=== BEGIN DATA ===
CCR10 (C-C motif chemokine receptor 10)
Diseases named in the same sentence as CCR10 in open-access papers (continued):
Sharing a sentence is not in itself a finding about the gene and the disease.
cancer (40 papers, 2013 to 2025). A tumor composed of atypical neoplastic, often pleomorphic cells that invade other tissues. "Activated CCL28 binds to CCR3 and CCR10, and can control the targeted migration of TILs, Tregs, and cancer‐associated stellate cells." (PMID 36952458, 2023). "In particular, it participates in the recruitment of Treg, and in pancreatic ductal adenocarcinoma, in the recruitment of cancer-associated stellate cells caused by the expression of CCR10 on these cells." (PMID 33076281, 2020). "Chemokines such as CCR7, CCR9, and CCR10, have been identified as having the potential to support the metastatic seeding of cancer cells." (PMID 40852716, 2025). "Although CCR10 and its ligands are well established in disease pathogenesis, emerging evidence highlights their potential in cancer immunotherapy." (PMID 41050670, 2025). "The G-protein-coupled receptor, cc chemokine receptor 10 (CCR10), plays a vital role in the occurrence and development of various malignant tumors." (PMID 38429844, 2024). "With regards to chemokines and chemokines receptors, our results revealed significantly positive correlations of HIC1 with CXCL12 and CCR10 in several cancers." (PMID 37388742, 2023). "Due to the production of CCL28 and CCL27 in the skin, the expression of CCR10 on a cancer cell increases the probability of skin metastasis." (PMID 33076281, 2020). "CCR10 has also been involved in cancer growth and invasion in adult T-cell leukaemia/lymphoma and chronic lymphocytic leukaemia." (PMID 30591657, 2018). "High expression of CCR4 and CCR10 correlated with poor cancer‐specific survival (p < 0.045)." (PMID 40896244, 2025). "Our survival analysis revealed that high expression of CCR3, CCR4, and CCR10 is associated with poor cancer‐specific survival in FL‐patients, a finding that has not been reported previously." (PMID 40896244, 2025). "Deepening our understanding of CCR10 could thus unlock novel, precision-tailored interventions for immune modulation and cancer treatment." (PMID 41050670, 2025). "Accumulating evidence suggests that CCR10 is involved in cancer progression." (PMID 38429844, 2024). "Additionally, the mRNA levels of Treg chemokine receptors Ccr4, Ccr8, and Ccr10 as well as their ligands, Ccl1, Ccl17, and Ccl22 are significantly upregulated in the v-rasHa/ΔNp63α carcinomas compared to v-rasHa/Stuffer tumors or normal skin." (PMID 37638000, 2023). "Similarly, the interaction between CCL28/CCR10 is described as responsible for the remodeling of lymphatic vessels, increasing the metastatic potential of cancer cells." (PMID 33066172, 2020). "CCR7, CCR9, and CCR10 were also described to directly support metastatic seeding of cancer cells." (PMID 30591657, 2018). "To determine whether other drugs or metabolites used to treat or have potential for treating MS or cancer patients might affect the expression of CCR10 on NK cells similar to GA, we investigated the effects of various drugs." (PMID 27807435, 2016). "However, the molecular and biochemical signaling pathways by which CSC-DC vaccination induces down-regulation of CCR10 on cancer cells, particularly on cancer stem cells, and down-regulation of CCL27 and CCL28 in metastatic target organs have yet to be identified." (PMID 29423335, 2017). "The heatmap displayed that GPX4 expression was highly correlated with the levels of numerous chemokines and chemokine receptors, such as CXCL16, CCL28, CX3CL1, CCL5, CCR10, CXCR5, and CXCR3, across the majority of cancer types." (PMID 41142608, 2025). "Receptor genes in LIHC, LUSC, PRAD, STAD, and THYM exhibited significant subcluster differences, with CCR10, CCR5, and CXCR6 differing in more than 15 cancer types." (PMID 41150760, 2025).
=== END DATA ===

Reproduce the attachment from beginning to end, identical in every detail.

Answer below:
CCR10 (C-C motif chemokine receptor 10)
Diseases named in the same sentence as CCR10 in open-access papers (continued):
Sharing a sentence is not in itself a finding about the gene and the disease.
cancer (40 papers, 2013 to 2025). A tumor composed of atypical neoplastic, often pleomorphic cells that invade other tissues. "Activated CCL28 binds to CCR3 and CCR10, and can control the targeted migration of TILs, Tregs, and cancer‐associated stellate cells." (PMID 36952458, 2023). "In particular, it participates in the recruitment of Treg, and in pancreatic ductal adenocarcinoma, in the recruitment of cancer-associated stellate cells caused by the expression of CCR10 on these cells." (PMID 33076281, 2020). "Chemokines such as CCR7, CCR9, and CCR10, have been identified as having the potential to support the metastatic seeding of cancer cells." (PMID 40852716, 2025). "Although CCR10 and its ligands are well established in disease pathogenesis, emerging evidence highlights their potential in cancer immunotherapy." (PMID 41050670, 2025). "The G-protein-coupled receptor, cc chemokine receptor 10 (CCR10), plays a vital role in the occurrence and development of various malignant tumors." (PMID 38429844, 2024). "With regards to chemokines and chemokines receptors, our results revealed significantly positive correlations of HIC1 with CXCL12 and CCR10 in several cancers." (PMID 37388742, 2023). "Due to the production of CCL28 and CCL27 in the skin, the expression of CCR10 on a cancer cell increases the probability of skin metastasis." (PMID 33076281, 2020). "CCR10 has also been involved in cancer growth and invasion in adult T-cell leukaemia/lymphoma and chronic lymphocytic leukaemia." (PMID 30591657, 2018). "High expression of CCR4 and CCR10 correlated with poor cancer‐specific survival (p < 0.045)." (PMID 40896244, 2025). "Our survival analysis revealed that high expression of CCR3, CCR4, and CCR10 is associated with poor cancer‐specific survival in FL‐patients, a finding that has not been reported previously." (PMID 40896244, 2025). "Deepening our understanding of CCR10 could thus unlock novel, precision-tailored interventions for immune modulation and cancer treatment." (PMID 41050670, 2025). "Accumulating evidence suggests that CCR10 is involved in cancer progression." (PMID 38429844, 2024). "Additionally, the mRNA levels of Treg chemokine receptors Ccr4, Ccr8, and Ccr10 as well as their ligands, Ccl1, Ccl17, and Ccl22 are significantly upregulated in the v-rasHa/ΔNp63α carcinomas compared to v-rasHa/Stuffer tumors or normal skin." (PMID 37638000, 2023). "Similarly, the interaction between CCL28/CCR10 is described as responsible for the remodeling of lymphatic vessels, increasing the metastatic potential of cancer cells." (PMID 33066172, 2020). "CCR7, CCR9, and CCR10 were also described to directly support metastatic seeding of cancer cells." (PMID 30591657, 2018). "To determine whether other drugs or metabolites used to treat or have potential for treating MS or cancer patients might affect the expression of CCR10 on NK cells similar to GA, we investigated the effects of various drugs." (PMID 27807435, 2016). "However, the molecular and biochemical signaling pathways by which CSC-DC vaccination induces down-regulation of CCR10 on cancer cells, particularly on cancer stem cells, and down-regulation of CCL27 and CCL28 in metastatic target organs have yet to be identified." (PMID 29423335, 2017). "The heatmap displayed that GPX4 expression was highly correlated with the levels of numerous chemokines and chemokine receptors, such as CXCL16, CCL28, CX3CL1, CCL5, CCR10, CXCR5, and CXCR3, across the majority of cancer types." (PMID 41142608, 2025). "Receptor genes in LIHC, LUSC, PRAD, STAD, and THYM exhibited significant subcluster differences, with CCR10, CCR5, and CXCR6 differing in more than 15 cancer types." (PMID 41150760, 2025).